If you'd told me six months ago that I'd have a job withWestword
that basically required me to smoke pot and then give readers my take on toking, I would have asked you for a hit of whatever it was you were puffing on.
And you would have passed it to me, and it would have been some pretty strong shit -- because here I am, several months into my gig as the first medical marijuana critic in the nation (alongside my cohort in cannabis criticism, the Wildflower Seed), writing the weekly Mile Highs and Lows.
The first thing friends ask when they discover my alter ego (aside from whether I have any good pot on me), is this: "What's it like?"
Here's what it's like. I try to go to dispensaries in the afternoon before the after-work rush so I can hang out a bit. Lately I've been going to shops that were suggested to me by other patients -- either in passing at other dispensaries, through comments on the blog, or from friends with their medical marijuana patient cards. I like to get a feel for the place and talk with the bud-tenders about what they recommend when they hear about my particular preferences and problems. Although I've been smoking pot recreationally and medicinally for nearly fifteen years, I've been a medical patient for the past year because of ongoing nausea and stomach pain that has hospitalized me countless times. Pot not only helps curb the nausea, but it also eases the anxiety that comes with more severe episodes.
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I knew what I was looking for in terms of bud quality when I started this, as I've been spoiled with amazing organic, soil-grown herb for some time. But I'm not a snob. I've seen some incredible hydroponic herb, and I'm always open to anything grown well. Some of my favorite strains are OG Kush, Super Silver Haze, properly grown Trainwreck, Jack Flash, Island Sweet Skunk, old-school Fort Collins Cough and (as overplayed as it is) Sour Diesel. I try to buy grams of different herb from each shop for variety; in fact, I'm quickly running out of places to put all the little medicine jars they keep giving me.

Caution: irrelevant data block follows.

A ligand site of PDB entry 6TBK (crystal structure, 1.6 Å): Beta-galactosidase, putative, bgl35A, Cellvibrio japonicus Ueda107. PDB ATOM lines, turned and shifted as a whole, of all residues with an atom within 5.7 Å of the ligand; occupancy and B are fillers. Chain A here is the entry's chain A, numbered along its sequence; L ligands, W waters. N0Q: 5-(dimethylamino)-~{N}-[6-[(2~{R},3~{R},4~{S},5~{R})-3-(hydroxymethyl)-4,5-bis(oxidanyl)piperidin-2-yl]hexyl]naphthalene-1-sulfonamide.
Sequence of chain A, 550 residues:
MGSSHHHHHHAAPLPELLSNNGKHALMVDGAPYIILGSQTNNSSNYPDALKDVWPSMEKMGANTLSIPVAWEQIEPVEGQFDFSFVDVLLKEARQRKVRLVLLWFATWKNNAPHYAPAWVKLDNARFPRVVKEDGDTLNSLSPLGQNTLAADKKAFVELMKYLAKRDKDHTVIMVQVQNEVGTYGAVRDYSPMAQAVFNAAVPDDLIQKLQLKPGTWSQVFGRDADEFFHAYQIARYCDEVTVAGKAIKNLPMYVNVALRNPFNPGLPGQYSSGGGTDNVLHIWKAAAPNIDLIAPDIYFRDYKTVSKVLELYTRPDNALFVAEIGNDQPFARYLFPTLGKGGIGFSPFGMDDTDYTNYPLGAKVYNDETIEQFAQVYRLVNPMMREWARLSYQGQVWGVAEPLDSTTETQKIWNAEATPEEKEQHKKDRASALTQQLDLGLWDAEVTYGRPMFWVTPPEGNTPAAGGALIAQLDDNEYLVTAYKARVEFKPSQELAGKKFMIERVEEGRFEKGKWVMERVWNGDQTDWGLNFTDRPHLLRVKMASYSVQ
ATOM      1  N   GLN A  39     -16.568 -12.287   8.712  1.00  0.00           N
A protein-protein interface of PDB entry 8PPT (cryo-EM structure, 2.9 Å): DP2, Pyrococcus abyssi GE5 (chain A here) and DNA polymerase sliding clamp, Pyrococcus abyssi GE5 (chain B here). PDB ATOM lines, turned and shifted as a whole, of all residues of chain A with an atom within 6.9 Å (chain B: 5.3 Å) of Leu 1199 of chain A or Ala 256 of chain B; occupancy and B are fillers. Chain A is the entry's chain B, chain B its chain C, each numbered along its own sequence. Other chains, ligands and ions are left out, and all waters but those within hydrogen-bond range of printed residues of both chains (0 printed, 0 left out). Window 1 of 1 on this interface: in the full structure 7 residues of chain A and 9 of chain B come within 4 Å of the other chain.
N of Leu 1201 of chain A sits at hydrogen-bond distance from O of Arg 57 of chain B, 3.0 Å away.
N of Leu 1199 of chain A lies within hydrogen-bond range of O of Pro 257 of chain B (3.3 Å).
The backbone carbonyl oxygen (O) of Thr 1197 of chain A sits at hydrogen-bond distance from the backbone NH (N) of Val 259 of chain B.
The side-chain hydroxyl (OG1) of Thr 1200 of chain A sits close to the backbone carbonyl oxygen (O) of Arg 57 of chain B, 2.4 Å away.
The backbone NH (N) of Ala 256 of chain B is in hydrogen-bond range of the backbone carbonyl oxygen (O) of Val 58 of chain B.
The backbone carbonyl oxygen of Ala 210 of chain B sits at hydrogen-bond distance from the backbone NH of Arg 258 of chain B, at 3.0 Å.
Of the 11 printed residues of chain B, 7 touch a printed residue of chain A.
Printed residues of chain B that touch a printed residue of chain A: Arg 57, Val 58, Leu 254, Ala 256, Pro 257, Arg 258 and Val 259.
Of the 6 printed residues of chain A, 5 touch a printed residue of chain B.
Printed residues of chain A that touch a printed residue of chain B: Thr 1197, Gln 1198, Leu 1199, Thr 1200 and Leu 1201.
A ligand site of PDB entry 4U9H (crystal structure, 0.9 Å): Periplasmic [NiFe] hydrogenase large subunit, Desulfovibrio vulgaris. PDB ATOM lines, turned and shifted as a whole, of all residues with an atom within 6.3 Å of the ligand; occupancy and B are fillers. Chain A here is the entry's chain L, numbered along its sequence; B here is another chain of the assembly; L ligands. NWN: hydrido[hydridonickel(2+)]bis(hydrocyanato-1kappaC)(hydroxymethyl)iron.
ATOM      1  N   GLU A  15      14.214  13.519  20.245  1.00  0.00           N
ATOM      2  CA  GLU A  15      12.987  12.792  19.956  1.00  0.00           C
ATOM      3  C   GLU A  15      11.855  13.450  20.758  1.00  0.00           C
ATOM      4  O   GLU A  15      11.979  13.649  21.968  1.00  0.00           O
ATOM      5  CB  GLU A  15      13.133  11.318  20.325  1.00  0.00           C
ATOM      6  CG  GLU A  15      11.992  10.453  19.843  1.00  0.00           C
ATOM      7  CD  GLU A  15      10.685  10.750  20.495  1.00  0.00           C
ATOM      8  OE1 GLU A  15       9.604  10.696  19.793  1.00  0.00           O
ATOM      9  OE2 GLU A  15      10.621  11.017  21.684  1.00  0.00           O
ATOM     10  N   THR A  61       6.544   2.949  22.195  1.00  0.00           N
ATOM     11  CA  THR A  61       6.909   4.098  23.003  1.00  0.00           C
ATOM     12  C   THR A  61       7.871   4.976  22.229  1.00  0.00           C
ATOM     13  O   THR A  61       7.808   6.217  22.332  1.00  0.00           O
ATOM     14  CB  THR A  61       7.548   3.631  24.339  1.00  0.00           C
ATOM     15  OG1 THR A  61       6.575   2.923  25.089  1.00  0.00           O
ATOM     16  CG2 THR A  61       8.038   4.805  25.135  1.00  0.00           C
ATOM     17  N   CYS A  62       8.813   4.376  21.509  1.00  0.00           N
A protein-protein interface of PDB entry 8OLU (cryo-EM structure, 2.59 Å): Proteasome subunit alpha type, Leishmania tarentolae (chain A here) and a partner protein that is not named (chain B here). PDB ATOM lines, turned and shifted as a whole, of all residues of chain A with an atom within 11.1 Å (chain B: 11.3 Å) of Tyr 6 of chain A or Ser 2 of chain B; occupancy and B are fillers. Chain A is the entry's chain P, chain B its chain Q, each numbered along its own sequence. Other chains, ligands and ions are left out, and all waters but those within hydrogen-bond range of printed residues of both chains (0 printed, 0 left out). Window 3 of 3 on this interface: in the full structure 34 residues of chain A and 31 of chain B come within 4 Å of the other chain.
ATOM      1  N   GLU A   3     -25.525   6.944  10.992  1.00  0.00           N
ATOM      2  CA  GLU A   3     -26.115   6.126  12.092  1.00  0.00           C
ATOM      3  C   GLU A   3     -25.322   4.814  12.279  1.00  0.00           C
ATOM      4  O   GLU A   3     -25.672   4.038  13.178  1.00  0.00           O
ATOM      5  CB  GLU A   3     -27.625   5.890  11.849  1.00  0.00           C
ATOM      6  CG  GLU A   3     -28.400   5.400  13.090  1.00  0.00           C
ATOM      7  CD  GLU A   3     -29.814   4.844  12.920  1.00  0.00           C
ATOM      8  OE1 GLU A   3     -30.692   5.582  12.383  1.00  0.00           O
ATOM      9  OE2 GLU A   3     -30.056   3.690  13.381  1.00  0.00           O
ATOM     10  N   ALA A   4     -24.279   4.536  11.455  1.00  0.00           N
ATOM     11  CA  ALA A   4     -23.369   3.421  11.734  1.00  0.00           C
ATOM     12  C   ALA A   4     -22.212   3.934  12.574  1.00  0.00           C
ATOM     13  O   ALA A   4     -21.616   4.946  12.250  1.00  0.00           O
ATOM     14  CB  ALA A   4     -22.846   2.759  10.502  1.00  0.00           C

I usually taste-test in a clean spoon pipe first, but then pack up my blue dot bong or a Silver Surfer vaporizer to get medicated. Most of the time I try the herb a few days after I've bought it, so that I can be sure to have a clear head to get a good feel for how it affects me.
I've found that like different strains of herb, people are going to have different tastes in their dispensaries. I've been in shops that are all about patient privacy and others that feel more like bud bars -- and both methods can work. What doesn't work is when the staff makes hardly any effort to figure out your preferences or needs. While I've met some really cool people, I've come across people sketchier than those I encountered when the greens I was smoking weren't purchased legally. I've also seen people who have no business being in this business. Like, for instance, the middle-aged woman talking up the desk clerk at Apothecary of Colorado about opening a dispensary of her own, even though she said she had tried pot only once in the '70s and didn't really like it. Like her, there are plenty of people getting into medical marijuana for unhealthy reasons.
Pricing is another huge issue. I don't understand people asking $70 for an eighth of "special reserve" simply because they pulled down a few good plants. To me, a good eighth of pot should never cost more than $55 in a shop, with tax included -- no matter what your overhead is or what your vendor is charging you.
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Thankfully, I feel that I've been directed to more good shops than bad, and I'm constantly in awe of the quality of meds being grown locally. I'm also really enjoying seeing the many different kinds of folks in the med-pot scene -- everyone from baby-boomer professionals to young pot-savvy entrepreneurs looking to come out of hiding and run a business they always knew was legitimately helping people.
And most of all, I've enjoyed the ganja, both medically and recreationally -- though the lines between the two blur as I talk to countless shop employees about new ways of medicating. From using tinctures before bedtime and teas during the day for nausea to smoking a spliff and dancing around the living room to some Bob Marley to de-stress after midterm week, I've learned there are many more uses for medical ganja than just calming my stomach.
Medical marijuana is something I take seriously, but that doesn't mean I can't have fun with it. I don't think I'll ever get past the kid-in-a-candy-store feeling when I see twenty different strains in front of me.
And I know I'll never get used to collecting a paycheck for taking bong hits.